BY RICHARD STRADLING
The widening of US. 401 north of Raleigh has resumed, as contractors for the N.C. Department of Transportation begin clearing trees to add lanes to a six-mile stretch from the Rolesville Bypass into Franklin County.
NCDOT began widening U.S. 401 north of Raleigh in 2001, starting with a small section in Louisburg. Two miles from Mitchell Mill Road in Raleigh to Rolesville came next in 2010, followed by the Rolesville Bypass, which in 2015 carried the highway around town.
But from there, the four-lane divided highway narrows to two lanes just north of N.C. 96. Because of competing priorities, the N.C. Department of Transportation never had the money to widen 401 all at once and has been doing it in stages, said Joey Hopkins, the division engineer.
Now work has begun to add two lanes and a median from N.C. 96 to Flat Rock Church and Clifton Pond roads, near Triangle North Executive Airport in Franklin County. State and local officials kicked off the $37.8 million project Tuesday with a ceremony at a tobacco warehouse in the airport’s industrial park.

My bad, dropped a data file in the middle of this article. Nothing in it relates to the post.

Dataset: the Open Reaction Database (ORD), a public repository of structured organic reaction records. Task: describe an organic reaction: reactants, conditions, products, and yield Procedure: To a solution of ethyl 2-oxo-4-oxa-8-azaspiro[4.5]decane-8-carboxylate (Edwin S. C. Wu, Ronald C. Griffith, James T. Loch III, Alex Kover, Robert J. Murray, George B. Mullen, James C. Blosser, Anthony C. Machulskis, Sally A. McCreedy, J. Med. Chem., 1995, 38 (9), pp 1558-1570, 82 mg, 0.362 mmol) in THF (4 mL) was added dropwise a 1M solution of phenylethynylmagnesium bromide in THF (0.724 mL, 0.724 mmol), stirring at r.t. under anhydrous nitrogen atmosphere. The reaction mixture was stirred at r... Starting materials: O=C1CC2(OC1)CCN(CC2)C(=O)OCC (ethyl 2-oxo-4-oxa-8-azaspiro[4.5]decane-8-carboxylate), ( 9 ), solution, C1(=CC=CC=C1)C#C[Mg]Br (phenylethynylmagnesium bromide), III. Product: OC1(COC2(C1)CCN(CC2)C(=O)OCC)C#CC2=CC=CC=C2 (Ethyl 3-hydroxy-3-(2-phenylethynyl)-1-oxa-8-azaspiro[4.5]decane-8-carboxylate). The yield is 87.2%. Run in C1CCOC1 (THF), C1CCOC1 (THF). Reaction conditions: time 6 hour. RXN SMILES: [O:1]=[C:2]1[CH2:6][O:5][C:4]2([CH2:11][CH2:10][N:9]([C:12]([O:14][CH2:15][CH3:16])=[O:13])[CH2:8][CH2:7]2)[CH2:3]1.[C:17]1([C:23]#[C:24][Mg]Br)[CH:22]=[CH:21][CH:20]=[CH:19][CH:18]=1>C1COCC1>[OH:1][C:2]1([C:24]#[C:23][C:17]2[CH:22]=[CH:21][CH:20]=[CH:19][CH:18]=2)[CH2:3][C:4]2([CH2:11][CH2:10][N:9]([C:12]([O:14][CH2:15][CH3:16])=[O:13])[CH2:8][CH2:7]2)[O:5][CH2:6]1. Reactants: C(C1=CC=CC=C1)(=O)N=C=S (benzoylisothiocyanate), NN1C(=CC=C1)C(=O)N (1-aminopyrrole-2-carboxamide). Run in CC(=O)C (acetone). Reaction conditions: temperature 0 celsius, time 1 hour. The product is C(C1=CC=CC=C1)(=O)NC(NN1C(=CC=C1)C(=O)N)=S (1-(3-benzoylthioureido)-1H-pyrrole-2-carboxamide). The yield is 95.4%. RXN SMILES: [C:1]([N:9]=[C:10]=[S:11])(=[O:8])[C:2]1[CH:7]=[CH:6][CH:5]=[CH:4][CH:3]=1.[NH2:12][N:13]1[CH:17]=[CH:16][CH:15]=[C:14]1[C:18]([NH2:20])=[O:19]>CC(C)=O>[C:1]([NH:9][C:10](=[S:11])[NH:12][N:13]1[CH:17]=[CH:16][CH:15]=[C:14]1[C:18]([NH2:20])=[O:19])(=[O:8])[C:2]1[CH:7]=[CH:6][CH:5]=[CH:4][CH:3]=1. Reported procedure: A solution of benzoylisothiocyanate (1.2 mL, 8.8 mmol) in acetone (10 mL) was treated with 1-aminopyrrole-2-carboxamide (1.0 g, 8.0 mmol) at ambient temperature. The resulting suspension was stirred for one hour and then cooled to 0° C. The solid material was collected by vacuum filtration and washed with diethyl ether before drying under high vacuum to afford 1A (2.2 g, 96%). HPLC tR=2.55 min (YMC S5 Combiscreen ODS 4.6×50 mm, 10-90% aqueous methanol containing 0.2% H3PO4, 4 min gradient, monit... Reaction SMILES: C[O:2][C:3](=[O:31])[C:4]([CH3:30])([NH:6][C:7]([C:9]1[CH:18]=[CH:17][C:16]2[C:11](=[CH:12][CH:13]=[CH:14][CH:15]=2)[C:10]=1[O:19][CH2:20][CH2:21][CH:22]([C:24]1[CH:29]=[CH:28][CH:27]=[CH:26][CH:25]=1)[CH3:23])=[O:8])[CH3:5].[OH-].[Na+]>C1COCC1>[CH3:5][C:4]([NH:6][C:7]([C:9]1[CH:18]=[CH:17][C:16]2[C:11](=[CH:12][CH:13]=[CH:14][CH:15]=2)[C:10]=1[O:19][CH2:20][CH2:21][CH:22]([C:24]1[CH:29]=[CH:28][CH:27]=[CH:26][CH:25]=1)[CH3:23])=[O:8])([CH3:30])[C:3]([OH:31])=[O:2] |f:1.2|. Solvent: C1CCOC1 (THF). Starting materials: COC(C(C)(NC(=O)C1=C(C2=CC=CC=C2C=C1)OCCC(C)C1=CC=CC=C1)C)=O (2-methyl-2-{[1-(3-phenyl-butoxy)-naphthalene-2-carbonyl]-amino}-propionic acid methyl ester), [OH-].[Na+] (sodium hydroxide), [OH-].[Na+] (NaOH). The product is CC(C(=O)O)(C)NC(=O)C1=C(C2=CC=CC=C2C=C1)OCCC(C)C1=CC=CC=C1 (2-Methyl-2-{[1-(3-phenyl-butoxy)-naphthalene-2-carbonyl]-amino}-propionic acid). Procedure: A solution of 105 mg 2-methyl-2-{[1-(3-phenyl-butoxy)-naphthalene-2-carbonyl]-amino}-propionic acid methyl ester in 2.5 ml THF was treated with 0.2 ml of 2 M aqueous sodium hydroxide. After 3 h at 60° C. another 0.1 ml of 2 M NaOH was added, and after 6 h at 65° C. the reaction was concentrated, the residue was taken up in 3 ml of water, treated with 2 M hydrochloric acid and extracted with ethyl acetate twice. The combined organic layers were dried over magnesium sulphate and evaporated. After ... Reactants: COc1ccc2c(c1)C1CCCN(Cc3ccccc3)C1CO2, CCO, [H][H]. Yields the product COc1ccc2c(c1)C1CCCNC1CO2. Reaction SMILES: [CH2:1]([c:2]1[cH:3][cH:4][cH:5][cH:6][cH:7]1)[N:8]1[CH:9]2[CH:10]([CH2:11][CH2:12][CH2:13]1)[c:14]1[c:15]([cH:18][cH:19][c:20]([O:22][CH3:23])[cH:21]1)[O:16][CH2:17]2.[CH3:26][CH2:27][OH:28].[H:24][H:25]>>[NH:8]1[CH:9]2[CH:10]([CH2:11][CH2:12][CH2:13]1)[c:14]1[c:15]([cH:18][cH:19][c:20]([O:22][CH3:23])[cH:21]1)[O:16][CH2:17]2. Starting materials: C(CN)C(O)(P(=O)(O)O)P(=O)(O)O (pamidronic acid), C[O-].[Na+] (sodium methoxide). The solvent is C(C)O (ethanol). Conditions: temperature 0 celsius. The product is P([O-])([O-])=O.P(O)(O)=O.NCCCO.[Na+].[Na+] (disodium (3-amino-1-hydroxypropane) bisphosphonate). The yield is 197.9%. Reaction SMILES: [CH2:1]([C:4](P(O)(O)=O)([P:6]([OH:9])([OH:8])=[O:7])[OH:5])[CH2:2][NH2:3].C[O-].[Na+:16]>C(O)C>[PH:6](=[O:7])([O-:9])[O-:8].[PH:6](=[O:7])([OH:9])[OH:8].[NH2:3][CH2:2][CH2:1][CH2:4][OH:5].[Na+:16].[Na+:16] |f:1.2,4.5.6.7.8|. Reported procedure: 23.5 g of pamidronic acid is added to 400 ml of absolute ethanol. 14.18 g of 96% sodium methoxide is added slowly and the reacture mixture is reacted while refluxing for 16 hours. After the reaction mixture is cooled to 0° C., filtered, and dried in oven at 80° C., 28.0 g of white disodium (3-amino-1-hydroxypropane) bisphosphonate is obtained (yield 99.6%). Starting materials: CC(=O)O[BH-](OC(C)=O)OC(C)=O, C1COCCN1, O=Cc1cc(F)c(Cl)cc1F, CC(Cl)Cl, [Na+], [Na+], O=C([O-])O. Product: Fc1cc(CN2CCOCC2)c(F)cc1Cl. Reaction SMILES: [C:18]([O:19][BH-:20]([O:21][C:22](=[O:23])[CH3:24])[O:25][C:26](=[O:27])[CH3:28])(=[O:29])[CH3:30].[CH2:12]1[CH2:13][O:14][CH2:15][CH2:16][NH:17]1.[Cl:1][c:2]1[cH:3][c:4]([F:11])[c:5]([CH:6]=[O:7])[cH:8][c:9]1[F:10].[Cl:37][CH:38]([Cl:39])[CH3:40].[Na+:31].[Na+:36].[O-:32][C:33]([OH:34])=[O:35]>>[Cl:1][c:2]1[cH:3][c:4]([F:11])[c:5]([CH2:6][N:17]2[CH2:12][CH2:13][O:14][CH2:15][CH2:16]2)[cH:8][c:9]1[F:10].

Gary Cunard, chair of the 401 Citizens Action Committee, recalled his group’s 10-year effort to get the state to widen the highway in Franklin County. He said safety was the main motivation.
“We had seen a lot of our friends and neighbors and strangers injured and killed on what was a dangerous, over-utilized, somewhat antiquated two-lane highway,” Cunard said.
But economic development was also a goal. While some county residents are happy to have the Triangle keep its distance, others have watched how a four-lane U.S. 1 has helped bring housing and commercial and industrial development to the Youngsville area and hope for some of the same on the Louisburg side of the county.
“Reaching almost to the doorstep of this airport and industrial park, 401 will be a clear signal to industry that Franklin County is indeed open for business,” said Lucy Allen, a former state House member who was mayor of Louisburg for 16 years.
Work on the widening project began Sept. 1. Orange and white barrels line the highway, and trees cleared to make way for the new lanes are stacked in enormous piles. This stretch of U.S. 401 is still lined mostly with farms and forests.
But people and businesses have been moving north along the highway, as the Triangle’s economy grows. Rolesville has been the fastest-growing town in North Carolina since 2010, doubling its population to 7,666 in 2017, according to the U.S. Census Bureau.
The new lanes of U.S. 401 are expected to be completed by the end of 2022. That leaves another 4.5 miles of the highway to widen from the airport into Louisburg. NCDOT expects to have the money to begin that work in 2024.
Article Source: News & Observer